It is worth mentioning that you have tons of possibilities and combinations to choose from and a lot of variations, I'll leave it up to you to experiment!!
4 Notes Pattern Tapping Lick #1
Okay now I'm going to show you another tapping lick pattern, we will be playing a 4 note pattern here but the principle is the same.
So, using that same combination of notes on the high E string:
1. Tap (fret 10) 2. Pull off (to fret 5) 3. Hammer on (to fret 8) 4. Pull off (to fret 5 again)
Creating this awesome 4 note tapping lick!
4 Notes Pattern Tapping Lick #2
We can also change the combination, here so for this tapping pattern you can: 1. Tap (on fret 10) 2. Pull off (to fret 8) 3. Pull off again (to fret 5) 4. Hammer on (to fret 8 again)
Have fun combining both tapping licks, mix match and see what works for you! I'll let you figure that out for a bit. Take the time to practice each pattern and see which one you like the most, and that's it!
Create Your Own Tapping Lick
The process is simple: • Take the pentatonic scale of whatever key you're playing on. • Go to the high E string. • Place your index on the first note (fret 5 for A pentatonic minor) and place the ring finger or pinky on the next note of the scale (fret 8 for A pentatonic minor) then tap two frets up (fret 10 for A pentatonic minor). • Try whatever combinations of tapping lick patterns you like.
Tip: You can do the same thing on the B string! Take the same pattern and tap two frets up! You will notice different note patterns from there. For example, on the high E string, you can tap frets 10 then 12, on the B string, you can still tap fret 10 but not 12 you'd have to do it on 13. If you know your pentatonic scale in all it's positions, you know exactly what I'm saying but if you don't, no worries just use your ear to figure out what works and what doesn't. It all depends on the backing track you're playing over.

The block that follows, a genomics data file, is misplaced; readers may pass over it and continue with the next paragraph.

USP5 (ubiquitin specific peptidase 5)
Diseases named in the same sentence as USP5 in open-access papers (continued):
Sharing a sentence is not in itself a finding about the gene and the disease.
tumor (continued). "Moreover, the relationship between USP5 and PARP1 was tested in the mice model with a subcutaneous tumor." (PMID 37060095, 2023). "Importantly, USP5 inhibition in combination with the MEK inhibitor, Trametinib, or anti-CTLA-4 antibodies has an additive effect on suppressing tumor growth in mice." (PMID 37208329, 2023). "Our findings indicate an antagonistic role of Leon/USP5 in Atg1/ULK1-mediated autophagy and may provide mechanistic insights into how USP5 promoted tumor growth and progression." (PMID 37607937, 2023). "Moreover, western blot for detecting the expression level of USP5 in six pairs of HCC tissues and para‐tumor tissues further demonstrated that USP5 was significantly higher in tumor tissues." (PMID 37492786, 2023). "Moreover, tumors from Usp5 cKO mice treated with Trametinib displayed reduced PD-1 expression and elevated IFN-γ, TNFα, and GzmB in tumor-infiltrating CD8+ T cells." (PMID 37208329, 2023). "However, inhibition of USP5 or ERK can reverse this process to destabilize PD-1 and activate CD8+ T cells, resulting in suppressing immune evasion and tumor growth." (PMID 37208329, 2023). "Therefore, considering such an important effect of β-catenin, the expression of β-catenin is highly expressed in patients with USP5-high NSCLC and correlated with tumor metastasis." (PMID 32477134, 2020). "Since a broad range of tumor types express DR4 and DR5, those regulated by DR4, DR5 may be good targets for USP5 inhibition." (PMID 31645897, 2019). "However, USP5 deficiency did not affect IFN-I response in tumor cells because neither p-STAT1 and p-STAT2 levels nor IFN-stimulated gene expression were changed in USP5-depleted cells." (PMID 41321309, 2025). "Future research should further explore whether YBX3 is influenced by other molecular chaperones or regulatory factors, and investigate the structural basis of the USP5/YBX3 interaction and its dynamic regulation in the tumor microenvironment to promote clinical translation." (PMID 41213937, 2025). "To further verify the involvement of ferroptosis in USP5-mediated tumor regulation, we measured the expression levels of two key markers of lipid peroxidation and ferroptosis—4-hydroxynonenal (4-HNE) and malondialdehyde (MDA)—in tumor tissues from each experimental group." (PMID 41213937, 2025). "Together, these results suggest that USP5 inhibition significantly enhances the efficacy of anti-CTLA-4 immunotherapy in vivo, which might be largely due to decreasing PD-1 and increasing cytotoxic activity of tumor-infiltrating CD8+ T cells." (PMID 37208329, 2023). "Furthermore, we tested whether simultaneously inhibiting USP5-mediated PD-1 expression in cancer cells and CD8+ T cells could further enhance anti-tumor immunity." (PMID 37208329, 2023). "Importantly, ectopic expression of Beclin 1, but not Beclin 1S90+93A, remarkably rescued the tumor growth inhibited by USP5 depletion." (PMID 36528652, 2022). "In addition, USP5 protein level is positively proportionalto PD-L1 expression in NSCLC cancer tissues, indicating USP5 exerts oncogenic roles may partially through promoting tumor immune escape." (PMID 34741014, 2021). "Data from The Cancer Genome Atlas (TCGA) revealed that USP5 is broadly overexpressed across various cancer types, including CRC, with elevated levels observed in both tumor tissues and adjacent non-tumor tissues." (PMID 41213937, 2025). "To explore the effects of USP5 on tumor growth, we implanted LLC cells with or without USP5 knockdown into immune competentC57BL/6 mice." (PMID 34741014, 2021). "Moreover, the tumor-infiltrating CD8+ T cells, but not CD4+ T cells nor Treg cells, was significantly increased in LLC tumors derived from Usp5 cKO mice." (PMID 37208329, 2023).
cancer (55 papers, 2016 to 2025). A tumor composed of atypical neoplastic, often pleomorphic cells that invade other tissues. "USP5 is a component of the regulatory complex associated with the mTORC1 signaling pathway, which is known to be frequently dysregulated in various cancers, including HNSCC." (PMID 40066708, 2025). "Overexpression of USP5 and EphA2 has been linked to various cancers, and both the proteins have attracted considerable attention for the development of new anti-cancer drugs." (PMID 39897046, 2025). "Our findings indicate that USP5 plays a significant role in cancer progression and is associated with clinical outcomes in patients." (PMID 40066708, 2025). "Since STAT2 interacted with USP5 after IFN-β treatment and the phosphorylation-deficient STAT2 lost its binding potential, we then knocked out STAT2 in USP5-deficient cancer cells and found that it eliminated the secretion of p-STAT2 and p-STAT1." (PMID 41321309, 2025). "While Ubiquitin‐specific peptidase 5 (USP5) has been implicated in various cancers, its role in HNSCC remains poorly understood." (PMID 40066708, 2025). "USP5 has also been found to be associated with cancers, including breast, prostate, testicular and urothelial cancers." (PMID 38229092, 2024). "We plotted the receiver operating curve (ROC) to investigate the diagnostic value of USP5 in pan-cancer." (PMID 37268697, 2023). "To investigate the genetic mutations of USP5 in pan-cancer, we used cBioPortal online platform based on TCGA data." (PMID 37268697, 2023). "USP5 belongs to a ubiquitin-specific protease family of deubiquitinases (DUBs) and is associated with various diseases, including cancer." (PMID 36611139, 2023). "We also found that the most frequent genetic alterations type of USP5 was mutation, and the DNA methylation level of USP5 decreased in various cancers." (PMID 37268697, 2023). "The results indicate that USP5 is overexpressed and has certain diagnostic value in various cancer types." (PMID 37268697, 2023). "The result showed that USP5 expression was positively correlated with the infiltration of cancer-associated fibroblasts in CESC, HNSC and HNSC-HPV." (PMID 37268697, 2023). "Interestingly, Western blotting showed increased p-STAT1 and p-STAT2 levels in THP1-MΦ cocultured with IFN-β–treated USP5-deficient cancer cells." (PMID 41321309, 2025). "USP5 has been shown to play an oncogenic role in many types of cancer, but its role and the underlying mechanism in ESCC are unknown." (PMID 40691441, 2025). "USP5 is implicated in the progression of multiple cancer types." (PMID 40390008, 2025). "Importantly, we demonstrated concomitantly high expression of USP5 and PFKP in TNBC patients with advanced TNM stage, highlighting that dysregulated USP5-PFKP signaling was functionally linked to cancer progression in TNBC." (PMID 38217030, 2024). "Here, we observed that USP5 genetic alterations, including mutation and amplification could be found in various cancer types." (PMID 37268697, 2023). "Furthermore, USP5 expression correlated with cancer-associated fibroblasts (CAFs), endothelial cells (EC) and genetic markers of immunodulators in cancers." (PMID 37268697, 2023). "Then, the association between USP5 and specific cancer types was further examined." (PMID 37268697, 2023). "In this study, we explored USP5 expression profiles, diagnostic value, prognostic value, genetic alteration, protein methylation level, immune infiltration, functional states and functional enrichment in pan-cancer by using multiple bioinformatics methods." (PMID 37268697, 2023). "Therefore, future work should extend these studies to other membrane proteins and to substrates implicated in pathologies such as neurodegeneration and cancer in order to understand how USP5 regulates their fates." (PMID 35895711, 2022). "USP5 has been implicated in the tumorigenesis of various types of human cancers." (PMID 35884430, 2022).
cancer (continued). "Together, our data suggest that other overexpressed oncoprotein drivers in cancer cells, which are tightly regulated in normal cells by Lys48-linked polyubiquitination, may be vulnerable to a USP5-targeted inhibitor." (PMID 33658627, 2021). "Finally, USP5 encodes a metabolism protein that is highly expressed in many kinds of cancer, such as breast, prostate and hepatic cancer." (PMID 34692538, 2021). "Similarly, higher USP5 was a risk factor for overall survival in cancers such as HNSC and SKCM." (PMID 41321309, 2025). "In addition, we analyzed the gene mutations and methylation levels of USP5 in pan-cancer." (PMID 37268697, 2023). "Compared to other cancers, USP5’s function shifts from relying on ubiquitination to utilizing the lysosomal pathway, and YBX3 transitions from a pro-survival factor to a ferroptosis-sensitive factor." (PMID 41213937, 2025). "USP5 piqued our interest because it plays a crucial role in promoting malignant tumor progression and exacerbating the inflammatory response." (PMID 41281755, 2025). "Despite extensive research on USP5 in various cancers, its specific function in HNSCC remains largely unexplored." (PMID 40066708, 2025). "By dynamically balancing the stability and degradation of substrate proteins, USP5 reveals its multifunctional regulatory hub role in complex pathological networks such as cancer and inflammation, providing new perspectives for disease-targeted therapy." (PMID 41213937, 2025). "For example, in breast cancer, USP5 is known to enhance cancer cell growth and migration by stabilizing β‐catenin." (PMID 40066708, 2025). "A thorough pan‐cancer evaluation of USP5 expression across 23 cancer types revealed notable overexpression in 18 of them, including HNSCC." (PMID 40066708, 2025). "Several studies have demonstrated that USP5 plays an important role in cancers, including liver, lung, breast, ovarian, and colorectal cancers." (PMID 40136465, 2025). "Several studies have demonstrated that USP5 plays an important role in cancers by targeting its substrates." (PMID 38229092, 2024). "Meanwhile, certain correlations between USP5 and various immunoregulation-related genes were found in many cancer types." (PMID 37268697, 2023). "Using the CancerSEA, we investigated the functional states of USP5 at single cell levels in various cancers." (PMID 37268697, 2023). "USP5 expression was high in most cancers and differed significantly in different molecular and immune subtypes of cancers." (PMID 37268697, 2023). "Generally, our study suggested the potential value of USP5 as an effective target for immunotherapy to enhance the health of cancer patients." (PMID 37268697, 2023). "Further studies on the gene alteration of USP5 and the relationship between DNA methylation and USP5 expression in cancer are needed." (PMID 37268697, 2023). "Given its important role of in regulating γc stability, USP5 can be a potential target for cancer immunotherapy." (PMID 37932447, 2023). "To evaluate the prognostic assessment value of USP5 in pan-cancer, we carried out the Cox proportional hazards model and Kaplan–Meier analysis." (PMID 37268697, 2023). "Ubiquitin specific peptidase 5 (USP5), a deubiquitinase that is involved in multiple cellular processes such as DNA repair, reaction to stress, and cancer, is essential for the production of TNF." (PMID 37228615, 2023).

Add Your Tapping Licks To Your Everyday Playing
Next, you would want to add this to your playing and use those tapping licks you just created in your soloing or improvisation!
To practice that we're going to take a lick that you know well and mix it with whatever tapping lick you just created here on the pentatonic.
We'll be doing that over a backing track in E minor Just to switch things up a bit.
So, following the same process, we covered before we would create our tapping lick over the track and then mix in some random licks on E minor pentatonic.
This is the tricky part! 1. You need to make sure you got the tapping lick down and memorized 2. Practice going into that tapping run from whatever lick you're playing 3. Practice going out of that tapping run into another random lick on the scale you're playing
Check out the video lesson min 7:51 for a quick demonstration of how amazing integrated tapping licks sound while improvising!
Final Words About Creating Tapping Licks
Alright, so that's about it! This was all you need to know to get started with creating tasty tapping licks all over the fretboard.
I would highly recommend experimenting with this, try whatever! You can do that on the B string but also the G string.
Just use your ear it will tell you if what you're doing is good or not. And if you're still not sure what sounds great and what doesn't yet, you can always just follow the process we covered.
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Author: Jack Haddad
Jack Haddad is an expert Guitar educator and teacher and has been helping guitarists, through his innovative methods, get incredible results on the guitar, whether they want to jam with friends or rock out on the big stage.